It’s one of the central problems of childhood that, no matter how sure you are of something, at the slightest hint of falsehood people will dismiss everything you say. That’s the problem at the center of “Skeleton Man,” in which no one believes that Molly is telling the truth, though she knows that she is a captive and in serious danger. But such things are so far outside the realm of the ordinary that everyone is much more willing to believe her captor.
When Molly finds herself off the beaten path, the protagonist does the only thing she can think of: she retreats into stories. She finds strength in her heritage. She knows somewhere deep in her blood that she is a captive of a Skeleton Man, and she finds the strength within herself to defeat him.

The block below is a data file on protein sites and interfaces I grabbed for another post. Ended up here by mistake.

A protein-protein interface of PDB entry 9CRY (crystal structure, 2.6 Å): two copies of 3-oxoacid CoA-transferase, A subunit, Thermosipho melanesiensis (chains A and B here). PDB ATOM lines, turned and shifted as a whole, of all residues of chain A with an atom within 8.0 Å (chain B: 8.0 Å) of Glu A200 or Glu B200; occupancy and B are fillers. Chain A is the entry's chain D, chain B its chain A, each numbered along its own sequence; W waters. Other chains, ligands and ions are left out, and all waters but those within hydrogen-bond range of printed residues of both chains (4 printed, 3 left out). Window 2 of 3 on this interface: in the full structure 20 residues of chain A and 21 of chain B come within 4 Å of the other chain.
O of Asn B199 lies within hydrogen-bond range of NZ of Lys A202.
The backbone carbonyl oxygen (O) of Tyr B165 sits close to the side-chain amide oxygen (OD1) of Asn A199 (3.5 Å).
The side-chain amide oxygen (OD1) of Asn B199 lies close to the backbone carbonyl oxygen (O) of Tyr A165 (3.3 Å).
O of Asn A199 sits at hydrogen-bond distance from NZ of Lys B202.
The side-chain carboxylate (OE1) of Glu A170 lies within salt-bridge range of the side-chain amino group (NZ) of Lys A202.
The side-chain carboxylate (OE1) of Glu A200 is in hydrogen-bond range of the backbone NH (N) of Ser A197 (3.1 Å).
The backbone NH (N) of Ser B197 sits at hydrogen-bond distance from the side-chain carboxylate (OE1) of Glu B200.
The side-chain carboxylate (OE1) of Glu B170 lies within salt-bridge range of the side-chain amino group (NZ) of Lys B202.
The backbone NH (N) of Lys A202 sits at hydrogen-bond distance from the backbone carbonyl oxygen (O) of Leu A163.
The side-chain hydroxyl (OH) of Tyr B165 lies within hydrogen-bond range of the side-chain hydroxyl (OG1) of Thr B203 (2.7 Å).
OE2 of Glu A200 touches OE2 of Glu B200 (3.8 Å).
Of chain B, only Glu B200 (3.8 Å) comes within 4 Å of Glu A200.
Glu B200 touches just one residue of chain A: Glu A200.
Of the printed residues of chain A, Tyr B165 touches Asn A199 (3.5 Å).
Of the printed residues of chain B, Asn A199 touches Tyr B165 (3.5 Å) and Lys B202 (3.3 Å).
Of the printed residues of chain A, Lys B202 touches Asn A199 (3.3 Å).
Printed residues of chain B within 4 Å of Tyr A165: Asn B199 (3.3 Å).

Myth is Molly’s ally in this. Myth gives her a framework in which to make sense of what is happening to her. And myth empowers her to be a heroine. The borders between dream and reality grown thin in “Skeleton Man,” and it is in the realm of myth that the protagonist can find her power. As the myth gains strength in the real world, so does she. And in myths, someone always defeats the monsters.